There is one more aspect of shock mitigation to consider. Consider the fact that at high impact energy, the inbound load generates an energy wave that propagates through the foam at a sonic velocity. Although the wave is dissipated to some degree by the non-homogeneous nature of the structure, viz, cells and cell walls, it propagates to the reverse side of the foam slab, where it is reflected back into the foam. The returning wave acts as a reinforcing agent to the foam cell structure itself, thereby momentarily increasing the foam resistance to the inbound load. It also results in an enhanced localized heating and consequently localized failure of the cell wall. In higher density foams, the effect is dramatic, with the foam exhibiting a remarkable ductile-to-brittle failure layer that clearly demarks the specific plane where the sonic wave is locally reinforced. Furthermore, this sonic reinforcement is used to an advantage in military structures such as tanks, where laminate structures of differing sonic velocities are used to attenuate incoming small-arms fire.

Shock Mitigation for Open-Celled Foams

It is well-documented that the stress-strain curve of an open-celled foam is very similar to that for a closed-cell foam, particularly at high impacting speeds. Why is this? After all, there should be no closed cell gas compressibility factor, right? This assumption depends entirely on the degree of “open-celledness.” Consider the foam to generally be closed except for a hole in each of the cell walls. When the cell is compressed by the incoming mass, the cell gas must flow through the holes to the surrounding cells. Of course if all the cells in a given area are being compressed to the same degree, the cell gas pressure in each cell equals that in the neighboring cells and so there is no flow. This would generally be the case if the mass footprint is the same as the area of the foam. If the mass footprint is much smaller than the area of the foam, then cell gas can flow from the more compressed region to the less compressed region. It is surprising that cell gas flow under this type of impact is perpendicular to the impacting foam surface and in a direction opposite that of the incoming mass. To confirm this, you can sprinkle a fine film of talc on the surface of the foam prior to impact. Upon impact, the ejected cell gas will blow talc from the surface at a short distance from the edges of the impacting mass.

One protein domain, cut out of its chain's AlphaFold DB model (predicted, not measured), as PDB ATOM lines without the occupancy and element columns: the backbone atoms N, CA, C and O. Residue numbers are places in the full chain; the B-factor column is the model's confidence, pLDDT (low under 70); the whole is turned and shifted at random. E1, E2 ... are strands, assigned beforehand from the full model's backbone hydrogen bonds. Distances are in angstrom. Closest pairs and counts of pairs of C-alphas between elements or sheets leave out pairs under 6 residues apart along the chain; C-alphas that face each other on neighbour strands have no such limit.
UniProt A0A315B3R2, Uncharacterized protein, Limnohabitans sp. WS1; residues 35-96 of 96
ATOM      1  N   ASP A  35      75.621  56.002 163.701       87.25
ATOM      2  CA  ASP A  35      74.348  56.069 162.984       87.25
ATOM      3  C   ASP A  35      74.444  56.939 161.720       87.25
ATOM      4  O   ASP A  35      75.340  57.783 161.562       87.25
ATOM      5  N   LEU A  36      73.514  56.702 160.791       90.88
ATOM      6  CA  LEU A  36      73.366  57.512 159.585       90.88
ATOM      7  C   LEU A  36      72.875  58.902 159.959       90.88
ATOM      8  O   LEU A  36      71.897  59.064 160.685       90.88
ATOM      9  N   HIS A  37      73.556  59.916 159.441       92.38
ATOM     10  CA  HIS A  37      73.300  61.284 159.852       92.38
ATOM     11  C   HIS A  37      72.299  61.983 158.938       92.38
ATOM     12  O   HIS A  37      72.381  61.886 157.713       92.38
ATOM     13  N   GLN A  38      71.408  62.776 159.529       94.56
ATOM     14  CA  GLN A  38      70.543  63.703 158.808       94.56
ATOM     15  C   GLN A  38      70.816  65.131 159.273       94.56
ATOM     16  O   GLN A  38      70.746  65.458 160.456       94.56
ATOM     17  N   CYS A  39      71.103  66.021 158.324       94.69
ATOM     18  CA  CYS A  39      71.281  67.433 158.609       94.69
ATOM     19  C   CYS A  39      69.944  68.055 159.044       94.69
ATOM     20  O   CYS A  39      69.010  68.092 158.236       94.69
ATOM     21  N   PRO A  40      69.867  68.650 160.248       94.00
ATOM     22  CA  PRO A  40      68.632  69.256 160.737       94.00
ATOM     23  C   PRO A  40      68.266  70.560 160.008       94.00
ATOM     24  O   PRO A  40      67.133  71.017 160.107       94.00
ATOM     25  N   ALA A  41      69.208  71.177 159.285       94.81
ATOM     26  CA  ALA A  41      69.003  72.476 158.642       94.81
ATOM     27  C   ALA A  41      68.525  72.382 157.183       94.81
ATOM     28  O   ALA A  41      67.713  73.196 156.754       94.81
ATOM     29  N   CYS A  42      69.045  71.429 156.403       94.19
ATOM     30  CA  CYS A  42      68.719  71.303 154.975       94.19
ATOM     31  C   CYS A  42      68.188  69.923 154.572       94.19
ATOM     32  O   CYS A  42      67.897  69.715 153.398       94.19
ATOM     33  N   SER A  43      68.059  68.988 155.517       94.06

The rate of cell gas flow depends entirely on the size of the hole in the cell wall. If the hole is very small, the cell gas flow is very low. As a result, the cell gas is compressed essentially as if there are no holes! Even if the holes are relatively large, there should still be some measure of cell gas compression. As discussed earlier, any cell gas compression provides kinetic energy dissipation. And of course, the internal energy dissipation in the polymer cell walls is the same, whether or not the cells are open. In other words, as the holes in the cell walls become larger and larger, the adiabatic energy dissipation effect of the cell gas slowly diminishes. The true effect of open cell foams is noted when the mass becomes static, since the auxiliary cell gas “pillow” support is absent.


So, what have we learned about shock mitigating foams? The compressive stress-strain curve teaches us the maximum amount of energy that can be transferred to the foam from the inbound mass. The extent of energy dissipation depends on the internal energy of the polymer as it is bend, folded or buckled by the force of the incoming mass, and on the adiabatically compressible nature of the cell gas. For masses with footprints smaller than the foam, the surface of the foam that is impacted by the mass is put under tension. Energy absorption depends on the thickness of the foam, whether the foam is supported on the reverse side, and whether the foam edge is fixed or free. And open cell foams show energy absorption curves that are similar to those of closed cell foams.